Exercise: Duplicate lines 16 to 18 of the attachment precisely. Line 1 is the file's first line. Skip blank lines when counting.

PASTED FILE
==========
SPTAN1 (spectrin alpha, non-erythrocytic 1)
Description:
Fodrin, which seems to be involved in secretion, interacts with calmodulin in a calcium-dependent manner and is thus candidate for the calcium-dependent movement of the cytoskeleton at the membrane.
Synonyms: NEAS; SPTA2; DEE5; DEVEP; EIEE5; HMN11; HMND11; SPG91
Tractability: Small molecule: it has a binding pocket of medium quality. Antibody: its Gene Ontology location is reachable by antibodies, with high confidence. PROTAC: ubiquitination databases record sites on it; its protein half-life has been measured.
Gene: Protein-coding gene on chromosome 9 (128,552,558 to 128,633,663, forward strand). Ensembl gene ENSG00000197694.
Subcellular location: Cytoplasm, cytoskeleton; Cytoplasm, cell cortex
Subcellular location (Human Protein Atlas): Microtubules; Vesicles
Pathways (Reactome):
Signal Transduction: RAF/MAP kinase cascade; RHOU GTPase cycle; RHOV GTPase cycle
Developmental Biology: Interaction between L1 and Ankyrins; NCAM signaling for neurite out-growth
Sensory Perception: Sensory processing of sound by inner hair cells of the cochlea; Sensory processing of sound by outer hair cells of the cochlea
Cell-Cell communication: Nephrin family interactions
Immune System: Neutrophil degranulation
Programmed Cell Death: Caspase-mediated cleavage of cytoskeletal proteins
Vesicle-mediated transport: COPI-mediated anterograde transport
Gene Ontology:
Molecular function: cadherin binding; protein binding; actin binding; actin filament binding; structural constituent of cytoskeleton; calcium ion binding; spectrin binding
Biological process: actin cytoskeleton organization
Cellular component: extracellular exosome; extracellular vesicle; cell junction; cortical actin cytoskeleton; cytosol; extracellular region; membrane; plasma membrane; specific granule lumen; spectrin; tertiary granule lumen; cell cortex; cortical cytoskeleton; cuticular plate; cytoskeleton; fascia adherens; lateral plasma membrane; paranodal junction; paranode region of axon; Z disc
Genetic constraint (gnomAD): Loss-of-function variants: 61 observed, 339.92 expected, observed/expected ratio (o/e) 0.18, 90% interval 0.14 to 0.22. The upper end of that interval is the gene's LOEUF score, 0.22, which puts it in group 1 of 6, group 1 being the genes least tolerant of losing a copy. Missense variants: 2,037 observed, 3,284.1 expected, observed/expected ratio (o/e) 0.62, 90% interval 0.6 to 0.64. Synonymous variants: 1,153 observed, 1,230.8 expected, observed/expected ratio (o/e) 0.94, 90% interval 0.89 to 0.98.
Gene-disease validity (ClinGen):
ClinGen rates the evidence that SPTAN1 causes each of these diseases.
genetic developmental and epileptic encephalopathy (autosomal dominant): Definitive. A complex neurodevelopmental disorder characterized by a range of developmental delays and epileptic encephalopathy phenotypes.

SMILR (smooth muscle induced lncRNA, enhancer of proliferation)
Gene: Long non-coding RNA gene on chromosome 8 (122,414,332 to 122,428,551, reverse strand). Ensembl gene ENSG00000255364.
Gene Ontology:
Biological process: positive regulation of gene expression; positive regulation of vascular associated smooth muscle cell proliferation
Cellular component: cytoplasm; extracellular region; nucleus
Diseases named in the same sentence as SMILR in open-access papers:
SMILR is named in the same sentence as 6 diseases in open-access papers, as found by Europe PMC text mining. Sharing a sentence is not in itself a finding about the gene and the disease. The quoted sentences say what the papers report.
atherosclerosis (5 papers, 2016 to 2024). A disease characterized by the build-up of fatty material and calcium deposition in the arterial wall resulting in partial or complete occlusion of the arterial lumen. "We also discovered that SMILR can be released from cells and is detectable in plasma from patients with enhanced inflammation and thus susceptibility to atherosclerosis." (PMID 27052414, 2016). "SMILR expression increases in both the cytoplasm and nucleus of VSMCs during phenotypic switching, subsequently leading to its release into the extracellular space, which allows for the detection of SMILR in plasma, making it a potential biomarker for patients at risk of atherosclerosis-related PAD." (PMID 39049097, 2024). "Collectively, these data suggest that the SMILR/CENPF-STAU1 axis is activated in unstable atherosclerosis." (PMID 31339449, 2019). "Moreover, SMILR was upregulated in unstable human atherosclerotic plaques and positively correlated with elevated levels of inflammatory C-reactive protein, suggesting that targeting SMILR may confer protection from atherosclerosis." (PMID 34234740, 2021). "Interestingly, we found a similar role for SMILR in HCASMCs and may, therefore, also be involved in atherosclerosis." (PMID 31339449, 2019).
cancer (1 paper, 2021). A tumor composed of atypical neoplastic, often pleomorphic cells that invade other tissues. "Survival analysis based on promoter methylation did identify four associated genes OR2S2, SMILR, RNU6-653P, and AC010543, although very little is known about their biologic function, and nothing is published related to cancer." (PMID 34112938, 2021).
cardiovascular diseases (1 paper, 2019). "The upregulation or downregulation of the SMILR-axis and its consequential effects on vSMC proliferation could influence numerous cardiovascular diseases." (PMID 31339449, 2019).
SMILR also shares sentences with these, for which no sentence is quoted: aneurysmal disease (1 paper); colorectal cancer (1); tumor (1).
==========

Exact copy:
Vesicle-mediated transport: COPI-mediated anterograde transport
Gene Ontology:
Molecular function: cadherin binding; protein binding; actin binding; actin filament binding; structural constituent of cytoskeleton; calcium ion binding; spectrin binding